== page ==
First time I "adjusted" a truss rod, I broke it.
<Raises hand> I was a complete mong.
#13
I've mostly done my own minor setups, but I will admit to handing guitars that are new to me to Gary Brawer to have a Good Initial Setup done. It comes back with the frets superglued and PLEK'd and with the action right down where I like it. After that it's up to me to keep it that way for as long as I can.
#14
Quote by T00DEEPBLUE
You'd have to be a complete mong to adjust a truss rod to the point of damaging something. Any shred of common sense will ensure that you'll be fine with adjusting it.


do truss rods come high up the list of common sense things?
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I'll have to put the Classic T models on my to-try list. Shame the finish options there are Anachronism Gold, Nuclear Waste and Aged Clown, because in principle the plaintop is right up my alley.

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#16
Quote by Dave_Mc
do truss rods come high up the list of common sense things?

When it comes to setting guitars up? Yes.
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I also have to do that. Cottaging this weekend
#17
I set up all of my friends guitars. I think I can make them play better and they think I do, too. I've been doing it for over ten years, which probably means I'm decent at it, but my only basic rule is judge by looks then adjust for sound. I do not think anyone can do it, however, because I think it takes some intuition, but that can be learned of course, so anyone can do it eventually.
#18
Quote by T00DEEPBLUE
When it comes to setting guitars up? Yes.


but it's not common sense if it's a specialised area
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Quote by K33nbl4d3
I'll have to put the Classic T models on my to-try list. Shame the finish options there are Anachronism Gold, Nuclear Waste and Aged Clown, because in principle the plaintop is right up my alley.

Quote by K33nbl4d3
Presumably because the CCF (Combined Corksniffing Forces) of MLP and Gibson forums would rise up against them, plunging the land into war.

Quote by T00DEEPBLUE
Et tu, br00tz?
#19
I agree about starting with a cheap used guitar. While I have always done minor set ups (truss adjustments, intonations etc.), I had never done any extensive fret work. I started with a cheap Fender Bullet Strat that my daughter never learned to play and I leveled the neck. filed frets, recrowned, and cleaned it up and it plays 100% better (which isn't saying much). After that I bought a Chibson Les Paul fake for $200 and redid almost everything on it from tuners to new frets, Artec pickups, CTS pots, all new wires, everything got changed whether it needed it or not. With a little investment (less than $300) that $200 Chibson plays beautifully and the experience was really valuable to me. Like I mentioned earlier I had some guidance from a good luthier but it was all worth it.
I have since refretted two of my older guitars (an Ibanez 1976 LP copy and a 1956 Gibson ES275) and I am very pleased with the results. One thing that was necessary was spending a little money on some specific luthier tools like fret files, radius sanding blocks, nut files, a good straight edge for checking the neck and a few additional tools. The cost was well worth it as I am now able to do most of my own work. Mostly I am just enjoying doing it.
Yes I am guitarded also, nice to meet you.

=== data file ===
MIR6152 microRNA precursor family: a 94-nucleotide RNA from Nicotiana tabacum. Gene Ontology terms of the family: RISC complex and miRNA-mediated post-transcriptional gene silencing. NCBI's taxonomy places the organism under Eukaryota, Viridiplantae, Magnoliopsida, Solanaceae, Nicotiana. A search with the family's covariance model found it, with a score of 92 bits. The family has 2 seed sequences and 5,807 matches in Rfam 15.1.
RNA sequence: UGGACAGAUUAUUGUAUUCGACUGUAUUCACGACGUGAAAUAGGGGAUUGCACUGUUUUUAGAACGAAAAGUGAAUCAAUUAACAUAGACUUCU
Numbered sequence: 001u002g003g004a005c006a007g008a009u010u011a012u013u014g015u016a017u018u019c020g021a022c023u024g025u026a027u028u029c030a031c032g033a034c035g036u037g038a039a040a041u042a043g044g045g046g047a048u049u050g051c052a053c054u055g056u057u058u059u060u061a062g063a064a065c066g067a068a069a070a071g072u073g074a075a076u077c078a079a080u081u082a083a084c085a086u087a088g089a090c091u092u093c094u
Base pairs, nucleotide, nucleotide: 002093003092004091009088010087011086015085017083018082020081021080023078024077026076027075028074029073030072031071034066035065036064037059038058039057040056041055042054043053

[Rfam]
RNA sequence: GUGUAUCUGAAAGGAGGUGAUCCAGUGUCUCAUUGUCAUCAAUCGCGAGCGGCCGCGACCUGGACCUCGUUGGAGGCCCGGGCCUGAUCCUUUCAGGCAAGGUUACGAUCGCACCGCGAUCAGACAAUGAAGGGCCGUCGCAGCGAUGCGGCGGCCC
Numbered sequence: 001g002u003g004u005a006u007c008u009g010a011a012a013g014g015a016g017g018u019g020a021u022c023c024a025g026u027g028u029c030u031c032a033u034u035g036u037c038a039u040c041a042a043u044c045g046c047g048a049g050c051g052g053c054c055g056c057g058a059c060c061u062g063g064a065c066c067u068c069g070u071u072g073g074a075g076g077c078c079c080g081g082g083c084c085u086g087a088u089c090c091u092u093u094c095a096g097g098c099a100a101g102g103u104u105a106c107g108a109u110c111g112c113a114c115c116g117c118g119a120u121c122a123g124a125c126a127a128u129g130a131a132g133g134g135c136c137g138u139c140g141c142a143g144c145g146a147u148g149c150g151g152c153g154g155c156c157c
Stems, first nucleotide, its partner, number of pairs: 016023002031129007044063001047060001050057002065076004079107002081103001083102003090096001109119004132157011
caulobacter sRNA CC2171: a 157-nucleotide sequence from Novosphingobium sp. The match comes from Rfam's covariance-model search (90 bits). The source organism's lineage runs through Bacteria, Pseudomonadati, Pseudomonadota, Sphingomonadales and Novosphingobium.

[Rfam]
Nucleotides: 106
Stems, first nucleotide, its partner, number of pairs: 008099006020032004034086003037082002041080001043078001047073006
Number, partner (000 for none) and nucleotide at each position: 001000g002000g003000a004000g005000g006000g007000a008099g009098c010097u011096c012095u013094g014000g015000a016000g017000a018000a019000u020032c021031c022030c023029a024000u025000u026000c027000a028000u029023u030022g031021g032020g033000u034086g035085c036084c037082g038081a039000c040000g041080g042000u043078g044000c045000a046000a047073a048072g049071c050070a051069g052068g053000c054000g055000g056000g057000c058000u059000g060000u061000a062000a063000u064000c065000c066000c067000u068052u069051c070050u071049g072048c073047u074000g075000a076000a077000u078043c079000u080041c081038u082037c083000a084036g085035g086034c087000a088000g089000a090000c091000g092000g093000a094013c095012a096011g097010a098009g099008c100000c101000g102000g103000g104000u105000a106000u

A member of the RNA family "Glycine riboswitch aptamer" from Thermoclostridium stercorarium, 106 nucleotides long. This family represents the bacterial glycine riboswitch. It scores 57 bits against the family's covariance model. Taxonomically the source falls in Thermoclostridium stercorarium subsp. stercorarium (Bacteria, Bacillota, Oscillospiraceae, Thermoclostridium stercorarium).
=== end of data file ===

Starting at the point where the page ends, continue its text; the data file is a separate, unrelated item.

Last edited by Rickholly74 at Oct 21, 2015,
#20
Quote by Dave_Mc
but it's not common sense if it's a specialised area

I think its common sense in a way that if anybody has held a spanner, they'll know that its important that whatever they're tightening needs to be held straight with the nut/bolt that needs to be tightened/loosened and to be careful not to overtighten. Adjusting a truss rod is very much the same.
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I also have to do that. Cottaging this weekend
#21
not everyone has done a lot of diy, though. i certainly hadn't, and i'm still iffy about most guitar stuff. i can't speak for anyone else but i learnt guitar to learn guitar, not to put a whole pile of time into guitar setup, soldering etc.
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Quote by K33nbl4d3
I'll have to put the Classic T models on my to-try list. Shame the finish options there are Anachronism Gold, Nuclear Waste and Aged Clown, because in principle the plaintop is right up my alley.

Quote by K33nbl4d3
Presumably because the CCF (Combined Corksniffing Forces) of MLP and Gibson forums would rise up against them, plunging the land into war.

Quote by T00DEEPBLUE
Et tu, br00tz?
#22
Quote by Dave_Mc
not everyone has done a lot of diy, though. i certainly hadn't, and i'm still iffy about most guitar stuff. i can't speak for anyone else but i learnt guitar to learn guitar, not to put a whole pile of time into guitar setup, soldering etc.

Ah. I've had a very different upbringing. My parents have had to do a lot of DIY to afford what they have, so naturally I learned how to tighten and loosen nuts, bolts and screws in a way that doesn't risk wrecking them.
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I also have to do that. Cottaging this weekend
#23
my dad tried to stop the front door handle from squeaking one time when i was wee. admittedly he probably technically succeeded in that stated aim; however the front door no longer closed when he'd finished.
I'm an idiot and I accidentally clicked the "Remove all subscriptions" button. If it seems like I'm ignoring you, I'm not, I'm just no longer subscribed to the thread. If you quote me or do the @user thing at me, hopefully it'll notify me through my notifications and I'll get back to you.
Quote by K33nbl4d3
I'll have to put the Classic T models on my to-try list. Shame the finish options there are Anachronism Gold, Nuclear Waste and Aged Clown, because in principle the plaintop is right up my alley.

Quote by K33nbl4d3
Presumably because the CCF (Combined Corksniffing Forces) of MLP and Gibson forums would rise up against them, plunging the land into war.

Quote by T00DEEPBLUE
Et tu, br00tz?